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Valdosta neighbors are still in need after Hurricane Idalia, they continue to seek financial and mental aid

The Mental Wealth Center has been working to help the community, especially after several crises.
Posted at 6:06 PM, Feb 02, 2024
  • The Mental Wealth Center offers financial and mental services to Valdostans in need.
  • The city is still reeling 156 days after Hurricane Idalia struck and losing some social service resources.
  • Watch the video to hear from neighbors about how they're still dealing with the aftermath.

BROADCAST TRANSCRIPT

Valdosta has gone through several crises in the last few months; a group of our neighbors is here to help.

I’m Malia Thomas, your neighborhood reporter in Valdosta.

Our city has seen some hard times like Hurricane Idalia and the closure of our original soup kitchen.

"It's just really hard out here; we need this."

I’m speaking with some of our neighbors about how a group has been helping them pick up the pieces.

Angelica Valencia is a new neighbor who ended up in Valdosta around the time of Hurricane Idalia.

Despite not having to deal with much damage at her residence, she tells me she's still dealing with the aftershocks financially.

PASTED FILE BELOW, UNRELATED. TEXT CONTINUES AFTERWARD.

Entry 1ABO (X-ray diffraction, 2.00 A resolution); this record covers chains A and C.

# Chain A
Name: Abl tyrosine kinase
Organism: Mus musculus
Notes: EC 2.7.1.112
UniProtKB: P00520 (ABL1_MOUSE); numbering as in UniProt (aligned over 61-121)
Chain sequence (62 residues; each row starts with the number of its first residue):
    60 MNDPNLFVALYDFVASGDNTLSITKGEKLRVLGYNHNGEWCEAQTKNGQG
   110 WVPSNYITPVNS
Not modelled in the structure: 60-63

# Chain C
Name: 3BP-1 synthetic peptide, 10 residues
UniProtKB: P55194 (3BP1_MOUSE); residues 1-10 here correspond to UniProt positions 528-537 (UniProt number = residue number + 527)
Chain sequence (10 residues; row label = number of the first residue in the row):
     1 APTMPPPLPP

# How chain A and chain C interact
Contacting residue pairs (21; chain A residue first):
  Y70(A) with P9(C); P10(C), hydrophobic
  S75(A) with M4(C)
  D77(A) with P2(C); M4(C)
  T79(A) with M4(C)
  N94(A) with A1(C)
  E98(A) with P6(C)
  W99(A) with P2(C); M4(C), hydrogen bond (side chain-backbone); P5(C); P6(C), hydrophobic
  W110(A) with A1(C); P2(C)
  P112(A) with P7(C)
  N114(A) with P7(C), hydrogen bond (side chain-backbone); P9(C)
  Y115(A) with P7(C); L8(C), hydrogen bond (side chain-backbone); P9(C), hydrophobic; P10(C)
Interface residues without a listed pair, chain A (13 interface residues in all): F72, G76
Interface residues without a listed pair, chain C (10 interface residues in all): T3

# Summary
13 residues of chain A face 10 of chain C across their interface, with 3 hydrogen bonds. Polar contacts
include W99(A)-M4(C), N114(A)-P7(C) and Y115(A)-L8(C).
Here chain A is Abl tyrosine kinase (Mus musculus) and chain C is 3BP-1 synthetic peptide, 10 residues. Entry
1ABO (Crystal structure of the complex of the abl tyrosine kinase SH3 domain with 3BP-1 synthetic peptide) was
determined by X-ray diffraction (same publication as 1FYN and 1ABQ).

"When I moved down here, just me being a single mom, it doesn't help."

The rising cost of groceries, the gas tax suspension ending, and her wages being stagnant left her feeling anxious.

"Food, transportation... everything is financial. Everything is about money. Inflation is so high now that every area hurts."

When I told her about community resources pitching in to help our neighbors the last few months, she was happy to hear about our neighbors pitching in, but she tells me she hates it has to come to that.

"It's not fair that we have to take care of each other with the little that we have ,and there's our government that doesn't help with the funding to help us."

The resource I'm talking about is our Mental Wealth Center.

"People don't understand how much mental health goes into pretty much everything we do."

Tax preparer JaTaryia Thomas and counselor Dr. Demetria Hill Cannady is helping the community with financial and mental health services for years.

Being just 5 months away from Idalia has been keeping them busy.

"It's not enough food pantries it's not enough services we don't have enough resources down here. Right we are not Atlanta you know we are not you know some of the bigger cities and we but we we do have just as many people with those problems."

Still, they're dedicated to helping everyone get back on their feet, especially with the tax season here and the lack of cuts for people who suffered damage from Idalia.

Their advocacy keeps neighbors like Angie hopeful.

"We take care of each other. We're united, we're one."

If you need mental health or financial assistance resources, check out your screen. I'm Malia Thomas, reporting for ABC27.